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SARTs and the Phases of Systems Change

I frequently get to work with Sexual Assault Response Teams (SARTs) that collaborate to bring about some pretty big changes to how we respond to sexual violence in our communities. Whenever I work with these SARTs, we usually talk about how to embed the work they do into the large processes that are a part of the criminal justice response. Yet, whenever I talk about the term “systems change,” it causes many people to pause and/or ask questions.

This month is dedicated to talking about the concept of systems change—what it is and how we go about making sure we are doing systems change in our SARTs.

At the most basic level, systems change is a continuous improvement process used by multidisciplinary professionals to develop, modify, and enhance the individual practices, agency policies, and systems procedures that affect how we respond to sexual violence victims/survivors. This is the heart of any SART’s work, and yet, we all struggle to do it really well or consistently.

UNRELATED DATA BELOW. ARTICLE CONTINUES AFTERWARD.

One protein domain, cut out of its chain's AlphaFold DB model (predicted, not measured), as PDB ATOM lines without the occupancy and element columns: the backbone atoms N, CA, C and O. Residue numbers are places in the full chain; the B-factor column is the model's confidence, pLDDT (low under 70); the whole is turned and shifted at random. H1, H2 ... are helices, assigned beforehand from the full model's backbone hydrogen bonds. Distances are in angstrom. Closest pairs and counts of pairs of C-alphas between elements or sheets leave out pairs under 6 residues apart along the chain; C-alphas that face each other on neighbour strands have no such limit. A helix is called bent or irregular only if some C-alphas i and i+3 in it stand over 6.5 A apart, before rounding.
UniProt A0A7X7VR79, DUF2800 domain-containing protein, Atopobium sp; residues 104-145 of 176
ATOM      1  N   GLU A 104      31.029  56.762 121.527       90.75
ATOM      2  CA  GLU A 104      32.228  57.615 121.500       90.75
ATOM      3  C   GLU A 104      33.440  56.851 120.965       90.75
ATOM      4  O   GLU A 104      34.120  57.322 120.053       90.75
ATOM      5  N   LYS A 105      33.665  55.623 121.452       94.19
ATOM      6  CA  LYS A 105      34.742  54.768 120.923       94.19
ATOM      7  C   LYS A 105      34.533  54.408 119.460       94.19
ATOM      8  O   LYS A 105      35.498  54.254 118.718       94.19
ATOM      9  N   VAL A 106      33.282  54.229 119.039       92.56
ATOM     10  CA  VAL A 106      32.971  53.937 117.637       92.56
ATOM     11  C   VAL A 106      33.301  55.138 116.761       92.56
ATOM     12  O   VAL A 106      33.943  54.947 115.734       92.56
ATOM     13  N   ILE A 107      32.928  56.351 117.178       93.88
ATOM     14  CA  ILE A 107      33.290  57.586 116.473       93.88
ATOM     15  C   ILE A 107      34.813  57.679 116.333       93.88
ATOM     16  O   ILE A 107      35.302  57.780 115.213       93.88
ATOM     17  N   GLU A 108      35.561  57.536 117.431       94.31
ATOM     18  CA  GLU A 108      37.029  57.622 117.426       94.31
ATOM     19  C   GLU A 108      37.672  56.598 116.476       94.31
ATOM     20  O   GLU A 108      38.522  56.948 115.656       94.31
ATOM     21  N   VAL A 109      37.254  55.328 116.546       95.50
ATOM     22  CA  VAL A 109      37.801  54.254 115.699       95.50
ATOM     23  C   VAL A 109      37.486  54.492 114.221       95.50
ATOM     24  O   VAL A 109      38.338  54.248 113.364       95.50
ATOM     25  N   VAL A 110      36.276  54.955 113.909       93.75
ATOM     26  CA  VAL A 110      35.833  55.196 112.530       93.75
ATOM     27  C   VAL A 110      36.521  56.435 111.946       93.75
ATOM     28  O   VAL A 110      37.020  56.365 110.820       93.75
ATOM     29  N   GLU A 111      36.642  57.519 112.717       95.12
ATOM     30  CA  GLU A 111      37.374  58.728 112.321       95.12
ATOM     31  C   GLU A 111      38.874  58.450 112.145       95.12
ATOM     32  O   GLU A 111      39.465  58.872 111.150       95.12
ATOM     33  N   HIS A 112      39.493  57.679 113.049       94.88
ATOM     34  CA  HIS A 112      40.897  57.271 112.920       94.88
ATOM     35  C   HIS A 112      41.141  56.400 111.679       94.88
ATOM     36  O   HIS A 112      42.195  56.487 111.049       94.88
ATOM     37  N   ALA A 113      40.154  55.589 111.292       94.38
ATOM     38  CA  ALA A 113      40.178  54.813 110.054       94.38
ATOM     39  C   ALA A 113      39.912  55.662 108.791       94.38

At the Sexual Violence Justice Institute, we have developed a continuous improvement process called the “3 Phases of Systems Change.” The phases are 1) Assess the Status Quo, 2) Make Change, and 3) Measure the Change. Over the next few weeks we will cover each of the 3 phases in-depth. This process is an easy way to visualize and plan the work of your SART and to ensure that your efforts result in effective changes and solutions for your community!